More MS news articles for April 2002

"Bubble baby" lives a normal life after gene therapy

http://bmj.com/cgi/content/full/324/7342/872

BMJ 2002;324:872 ( 13 April )
News
Owen Dyer, London

The first success for gene therapy in the United Kingdom has restored health to an infant who last year was confined to a sterile room and needed to be kept alive by a ventilator.

Rhys Evans, now 18 months old, suffered from X chromosome linked severe combined immunodeficiency disorder, popularly known as "baby in the bubble" syndrome, after the sterile plastic spheres used to protect some babies from infection. He now lives a normal life at home.

At a press conference last week his doctors pronounced themselves "ecstatic" about the boy's recovery. "We're very pleased to announce the first successful cure of a patient in the United Kingdom by gene therapy," said Professor Christine Kinnon, director of the Centre for Gene Therapy of Childhood Disease at the Institute of Child Health, London, who collaborated with doctors at Great Ormond Street Hospital in treating Rhys.

Dr Adrian Thrasher, consultant paediatric immunologist at Great Ormond Street Hospital, was more cautious: "I'd like to say that Rhys is cured, but we can't say that. He will be followed up for years and years."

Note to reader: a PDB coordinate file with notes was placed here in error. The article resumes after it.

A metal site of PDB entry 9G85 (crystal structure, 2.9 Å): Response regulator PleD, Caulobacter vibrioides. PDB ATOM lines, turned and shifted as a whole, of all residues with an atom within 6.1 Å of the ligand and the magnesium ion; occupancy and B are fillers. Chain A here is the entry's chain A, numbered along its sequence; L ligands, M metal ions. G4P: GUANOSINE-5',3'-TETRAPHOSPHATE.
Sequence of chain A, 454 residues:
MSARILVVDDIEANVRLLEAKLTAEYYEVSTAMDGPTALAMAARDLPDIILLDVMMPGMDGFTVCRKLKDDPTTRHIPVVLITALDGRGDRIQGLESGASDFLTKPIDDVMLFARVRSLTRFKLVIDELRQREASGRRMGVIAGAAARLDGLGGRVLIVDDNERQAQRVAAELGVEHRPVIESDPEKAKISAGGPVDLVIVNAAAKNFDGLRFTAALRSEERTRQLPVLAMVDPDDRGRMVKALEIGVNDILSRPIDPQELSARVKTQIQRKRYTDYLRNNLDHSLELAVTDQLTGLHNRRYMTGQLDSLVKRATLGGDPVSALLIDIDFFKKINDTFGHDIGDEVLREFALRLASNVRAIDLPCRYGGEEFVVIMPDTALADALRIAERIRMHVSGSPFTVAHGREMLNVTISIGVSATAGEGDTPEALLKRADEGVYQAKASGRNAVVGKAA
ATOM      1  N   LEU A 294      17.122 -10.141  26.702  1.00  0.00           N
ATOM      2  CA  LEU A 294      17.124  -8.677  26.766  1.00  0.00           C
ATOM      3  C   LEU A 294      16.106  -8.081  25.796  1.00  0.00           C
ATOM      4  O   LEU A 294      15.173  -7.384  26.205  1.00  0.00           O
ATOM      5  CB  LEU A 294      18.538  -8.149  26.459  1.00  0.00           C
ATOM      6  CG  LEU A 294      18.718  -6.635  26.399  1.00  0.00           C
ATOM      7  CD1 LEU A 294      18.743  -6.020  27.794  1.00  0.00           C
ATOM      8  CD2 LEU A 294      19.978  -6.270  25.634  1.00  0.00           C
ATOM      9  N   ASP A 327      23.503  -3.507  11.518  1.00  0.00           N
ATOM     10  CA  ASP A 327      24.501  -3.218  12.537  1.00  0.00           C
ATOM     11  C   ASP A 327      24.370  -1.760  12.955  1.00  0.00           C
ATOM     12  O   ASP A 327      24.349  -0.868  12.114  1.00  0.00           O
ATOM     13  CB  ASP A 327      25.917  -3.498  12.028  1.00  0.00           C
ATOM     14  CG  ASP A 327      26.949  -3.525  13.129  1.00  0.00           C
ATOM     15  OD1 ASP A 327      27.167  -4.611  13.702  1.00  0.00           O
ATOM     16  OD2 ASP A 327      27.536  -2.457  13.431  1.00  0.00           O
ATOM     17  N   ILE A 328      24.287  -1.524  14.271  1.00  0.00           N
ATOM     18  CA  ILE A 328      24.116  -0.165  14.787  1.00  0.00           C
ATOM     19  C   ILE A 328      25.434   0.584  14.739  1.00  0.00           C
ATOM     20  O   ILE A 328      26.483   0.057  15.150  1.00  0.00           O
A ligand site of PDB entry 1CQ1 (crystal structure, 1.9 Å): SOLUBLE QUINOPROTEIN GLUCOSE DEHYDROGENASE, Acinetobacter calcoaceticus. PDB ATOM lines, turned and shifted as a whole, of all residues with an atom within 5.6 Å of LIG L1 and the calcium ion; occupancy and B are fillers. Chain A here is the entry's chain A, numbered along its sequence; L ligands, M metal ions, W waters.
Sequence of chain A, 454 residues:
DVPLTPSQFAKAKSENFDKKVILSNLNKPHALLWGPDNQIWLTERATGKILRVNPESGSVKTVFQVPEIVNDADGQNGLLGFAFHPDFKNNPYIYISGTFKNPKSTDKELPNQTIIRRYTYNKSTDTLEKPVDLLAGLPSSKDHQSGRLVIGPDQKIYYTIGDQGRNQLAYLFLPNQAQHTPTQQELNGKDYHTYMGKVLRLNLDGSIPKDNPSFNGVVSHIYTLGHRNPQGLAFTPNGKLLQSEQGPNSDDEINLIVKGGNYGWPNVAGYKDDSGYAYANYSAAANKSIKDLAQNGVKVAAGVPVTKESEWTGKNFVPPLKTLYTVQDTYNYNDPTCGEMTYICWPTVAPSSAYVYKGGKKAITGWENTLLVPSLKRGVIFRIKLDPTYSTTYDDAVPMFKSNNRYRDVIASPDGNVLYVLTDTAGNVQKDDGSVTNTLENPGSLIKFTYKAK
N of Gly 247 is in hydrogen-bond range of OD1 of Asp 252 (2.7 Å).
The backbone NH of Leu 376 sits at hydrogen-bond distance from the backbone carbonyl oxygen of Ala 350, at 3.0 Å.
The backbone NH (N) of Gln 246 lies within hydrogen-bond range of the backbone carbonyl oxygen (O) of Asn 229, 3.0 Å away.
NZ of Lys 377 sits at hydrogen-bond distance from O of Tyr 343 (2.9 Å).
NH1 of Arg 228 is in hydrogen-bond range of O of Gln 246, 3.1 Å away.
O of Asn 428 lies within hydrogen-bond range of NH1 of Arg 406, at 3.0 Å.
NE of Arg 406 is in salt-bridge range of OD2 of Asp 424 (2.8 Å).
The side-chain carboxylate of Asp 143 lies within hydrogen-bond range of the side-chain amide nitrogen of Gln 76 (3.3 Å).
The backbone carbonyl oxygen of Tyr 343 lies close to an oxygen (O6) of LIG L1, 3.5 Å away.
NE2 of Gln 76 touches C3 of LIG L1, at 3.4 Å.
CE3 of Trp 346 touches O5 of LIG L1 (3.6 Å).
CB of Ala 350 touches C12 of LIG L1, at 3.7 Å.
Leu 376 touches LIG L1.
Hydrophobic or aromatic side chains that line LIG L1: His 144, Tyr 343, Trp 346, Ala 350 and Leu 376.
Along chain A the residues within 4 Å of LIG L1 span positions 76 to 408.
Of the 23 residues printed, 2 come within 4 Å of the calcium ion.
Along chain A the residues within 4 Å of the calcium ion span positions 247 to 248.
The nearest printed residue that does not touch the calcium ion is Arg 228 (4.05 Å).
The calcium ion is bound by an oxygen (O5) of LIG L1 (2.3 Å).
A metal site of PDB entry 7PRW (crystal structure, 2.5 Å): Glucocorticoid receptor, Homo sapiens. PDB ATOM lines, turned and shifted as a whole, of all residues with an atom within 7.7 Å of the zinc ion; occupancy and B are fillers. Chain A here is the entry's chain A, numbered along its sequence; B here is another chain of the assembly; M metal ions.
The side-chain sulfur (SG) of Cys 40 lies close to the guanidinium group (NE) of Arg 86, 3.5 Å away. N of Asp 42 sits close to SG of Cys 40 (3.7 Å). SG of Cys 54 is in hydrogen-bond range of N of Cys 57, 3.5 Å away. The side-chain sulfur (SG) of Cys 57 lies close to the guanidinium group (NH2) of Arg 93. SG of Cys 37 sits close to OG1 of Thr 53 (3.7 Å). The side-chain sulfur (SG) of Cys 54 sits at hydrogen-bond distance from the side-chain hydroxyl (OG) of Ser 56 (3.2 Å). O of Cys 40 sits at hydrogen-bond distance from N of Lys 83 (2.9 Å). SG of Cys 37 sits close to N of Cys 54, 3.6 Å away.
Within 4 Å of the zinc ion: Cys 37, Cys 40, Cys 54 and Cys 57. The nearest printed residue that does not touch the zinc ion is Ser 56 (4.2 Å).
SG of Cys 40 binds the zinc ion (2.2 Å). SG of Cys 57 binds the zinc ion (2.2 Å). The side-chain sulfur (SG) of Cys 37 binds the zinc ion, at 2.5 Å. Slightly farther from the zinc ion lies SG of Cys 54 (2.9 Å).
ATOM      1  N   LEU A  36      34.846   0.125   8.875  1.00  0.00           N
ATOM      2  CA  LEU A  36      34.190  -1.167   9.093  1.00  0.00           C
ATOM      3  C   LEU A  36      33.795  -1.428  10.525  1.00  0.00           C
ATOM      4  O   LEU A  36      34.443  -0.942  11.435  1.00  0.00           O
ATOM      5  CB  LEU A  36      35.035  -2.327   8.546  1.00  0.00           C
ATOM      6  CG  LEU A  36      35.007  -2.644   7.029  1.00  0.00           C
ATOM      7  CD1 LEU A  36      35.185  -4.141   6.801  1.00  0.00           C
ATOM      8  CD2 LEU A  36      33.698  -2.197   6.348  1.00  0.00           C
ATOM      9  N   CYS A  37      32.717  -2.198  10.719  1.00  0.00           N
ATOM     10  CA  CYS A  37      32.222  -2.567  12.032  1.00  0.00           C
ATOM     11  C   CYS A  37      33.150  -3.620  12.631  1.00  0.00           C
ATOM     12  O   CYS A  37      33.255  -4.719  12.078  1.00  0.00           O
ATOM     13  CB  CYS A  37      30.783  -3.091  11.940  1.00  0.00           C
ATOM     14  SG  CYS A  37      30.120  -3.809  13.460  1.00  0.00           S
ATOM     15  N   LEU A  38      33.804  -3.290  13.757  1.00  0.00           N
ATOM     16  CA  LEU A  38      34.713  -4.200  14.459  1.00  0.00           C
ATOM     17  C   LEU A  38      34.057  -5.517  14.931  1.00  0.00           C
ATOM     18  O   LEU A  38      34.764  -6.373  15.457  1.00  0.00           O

Rhys's condition appeared soon after his mother stopped breast feeding him at four months. A series of chest infections developed into severe pneumonia. "He was skin and bones, too weak to hold his head up," said his father, Mark Evans.

The standard treatment for the condition is a bone marrow transplant, but Rhys had no obvious donors. A US donor was finally located at the same time that gene therapy became available. The parents opted for the new treatment, partly to avoid the chemotherapy that accompanies transplantation.

The treatment began with the extraction and freezing of cells from Rhys's bone marrow. A mouse retrovirus was genetically engineered to carry a healthy copy of the gene that was defective in Rhys. A bag containing the retrovirus was connected to a bag of his bone marrow. The virus then spliced the healthy gene into the stem cells, which were then reinserted into the bone. Within a few months his lymphocyte count began to climb rapidly.

Three months ago a second, 10 month old baby underwent gene therapy for severe combined immunodeficiency disorder at Great Ormond Street. That patient shows even more promising results than did Rhys at the same stage, Dr Thrasher said.
 

© BMJ 2002